All Ready For Take Off?

JoTravel

Out of an aeroplane window

We have spoken so many times about our dreams of taking our boys abroad, and this year it is finally happening. We are so excited but also a little nervous about our first experience of taking the boys away on an aeroplane. Previous holidays have involved a boot full of suitcases, crates of food, bags of books and boxes of toys and games. Packing well is entirely familiar but packing light is not! Not to mention we bundle into the car, stopping at services when the need arises or taking detours to stretch our legs. Jacob and I may be well used to foreign travel and aeroplanes, but the boys are not.

How do we prepare them for the airport, the take off, the landing? What do we pack? How do we make sure we don’t go over our limit but we do remember everything essential?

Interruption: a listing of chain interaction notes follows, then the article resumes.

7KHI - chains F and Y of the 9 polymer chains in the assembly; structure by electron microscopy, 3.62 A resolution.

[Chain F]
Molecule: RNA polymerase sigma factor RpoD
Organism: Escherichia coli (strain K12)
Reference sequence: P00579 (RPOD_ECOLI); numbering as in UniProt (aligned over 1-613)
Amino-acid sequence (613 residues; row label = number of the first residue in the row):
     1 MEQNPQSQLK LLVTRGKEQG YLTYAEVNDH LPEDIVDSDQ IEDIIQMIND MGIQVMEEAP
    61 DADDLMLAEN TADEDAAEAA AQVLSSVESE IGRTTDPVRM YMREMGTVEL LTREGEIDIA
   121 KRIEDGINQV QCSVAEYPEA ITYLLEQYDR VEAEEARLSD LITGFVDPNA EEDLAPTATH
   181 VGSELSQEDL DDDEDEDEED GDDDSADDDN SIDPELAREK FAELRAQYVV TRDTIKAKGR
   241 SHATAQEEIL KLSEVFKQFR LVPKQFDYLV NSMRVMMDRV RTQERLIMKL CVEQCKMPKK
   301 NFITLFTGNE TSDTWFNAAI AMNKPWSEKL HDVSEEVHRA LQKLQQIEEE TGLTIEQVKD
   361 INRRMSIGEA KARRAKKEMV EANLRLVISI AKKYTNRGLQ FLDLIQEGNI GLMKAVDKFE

I’m a big fan of lists so happily this element falls to me. As I move through my planning phase I wanted to share what I’ve found with you, and top tips from fellow bloggers.

Preparation

The boys have never been on a flight so my starting point for preparing for this holiday is to talk them through what airports look and feel like, and what happens on board an aeroplane. Fortunately there are some great videos available on YouTube to help. We’re not business lounge travellers but I found this one in particular really pinpointed some of the main aspects of pre-flight travel and what the plane sounds like on the inside, especially during take off and landing. Perfect for my anxious child to get his head around the process.

Anna at Twins and Travels agrees:

“Prepare them for the airport. What it is like and what will happen. The first time we travelled my girls got freaked out by security and became hysterical. Talk through what they have to do and we even have an order we walk through security in!”

She adds:

“Try and find pictures to show them what it looks like and what you have to do. That sometimes the buzzer will go off and what happens. Just lots of discussion without adding to the anxiety.”

Finally Anna suggests printing of lots of airport pictures and ordering them, talking about each picture and making a collage.

Kate at Kate Lili.com adds: